Clients often ask me if there are any particular foods that they should eat if they want to conceive soon. My answer is generally that it’s not so much about concentrating on a few specific superfoods, but that it is about eating a varied wholefoods diet. I probably sound like a broken record, because isn’t this exactly what I said when I talked about micronutrients? Yes, it is and for good reason. To function optimally, the body needs a wide range of nutrients. Unlike a car, we don’t just need one thing – petrol (or electricity) – to keep us going. Sure, sometimes we need/want a quick energy boost (hello, 3pm muffin!) but if we only live off those foods, we won’t function all that well after a while, and our bodies are certainly not in the best state to procreate! In addition, if you haven’t focused much on a wholefoods diet in the years, months prior to conceiving, it’s highly likely that your nutrient levels – those micronutrients that I talked about the other day – are borderline or below when you are trying to fall pregnant. If you do fall pregnant in this situation, it’s pretty much guaranteed that those levels will fall even further in the first trimester and this can potentially harm the foetus. And let’s not forget, you are likely to feel pretty tired and exhausted. So what should you do?

There is not one approach that will absolutely suit everybody. However, there are some basic principles that everyone should follow:

  • Eat more vegetables

Yes, of course I would say that, I’m a nutritionist after all! However, I don’t just say it because I want to be a pain, but I say this because they are little powerhouses of nutrients. In the preconception phase we want to focus on green leafy vegetables as they contain folate, magnesium, vitamins B, C and K and beta-carotene (to name a few). Do eat other veggies too, just make sure you include plenty of spinach, kale, silverbeet, rocket, lettuce, parsley, watercress etc. Smoothies can be a great way to include some greens or add some to an omelette. In total, aim for at least 3 cups of veggies a day. There are a lots of ways to get more veggies in and my upcoming program will have lots of suggestions and recipes!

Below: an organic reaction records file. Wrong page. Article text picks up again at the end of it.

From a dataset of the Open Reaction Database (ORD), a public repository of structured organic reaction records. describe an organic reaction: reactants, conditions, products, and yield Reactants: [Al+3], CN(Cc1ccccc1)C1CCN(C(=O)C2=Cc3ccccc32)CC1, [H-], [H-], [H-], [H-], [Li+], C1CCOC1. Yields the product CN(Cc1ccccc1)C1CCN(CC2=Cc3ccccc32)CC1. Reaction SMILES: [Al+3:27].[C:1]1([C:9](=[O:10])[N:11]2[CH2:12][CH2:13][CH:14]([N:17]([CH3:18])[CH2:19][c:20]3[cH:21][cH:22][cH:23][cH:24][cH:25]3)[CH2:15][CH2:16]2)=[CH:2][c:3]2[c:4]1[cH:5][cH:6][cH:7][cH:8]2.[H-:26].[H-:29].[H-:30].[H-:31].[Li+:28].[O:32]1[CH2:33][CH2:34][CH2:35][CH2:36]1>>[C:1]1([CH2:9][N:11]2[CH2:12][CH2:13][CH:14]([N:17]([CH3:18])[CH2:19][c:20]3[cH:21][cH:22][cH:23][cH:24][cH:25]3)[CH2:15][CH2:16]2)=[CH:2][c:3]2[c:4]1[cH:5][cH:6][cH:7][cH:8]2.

• Eat some fruit every day

Fruit is another great source of micronutrients and antioxidants, so try and have about 2 pieces every day. Whilst berries, especially blueberries, are amazing, because of their nutrient content, other fruit is very beneficial too. Go for variety and eat seasonally, which will also help to keep the price down. If you do eat a lot of berries, try to either buy fresh organic ones or frozen organic ones, as non-organic berries are heavily sprayed.

  • Drink water (and avoid alcohol)

We have all heard this before but water really is essential for the body, yet so many people are constantly dehydrated. People often mistake the feeling of thirst for hunger, so if you find yourself frequently reaching for food during the day, try and have a glass of water first (or a cup of herbal tea), and you might see that you are actually ok and don’t need a snack. Do stay away from bottled water, especially if it comes in a plastic bottle. Harmful chemicals can leach from these bottles and contaminate your water. Instead, buy a stainless steel or glass water bottle, and fill it up at home with ideally filtered water (even a Britta filter can be a good start).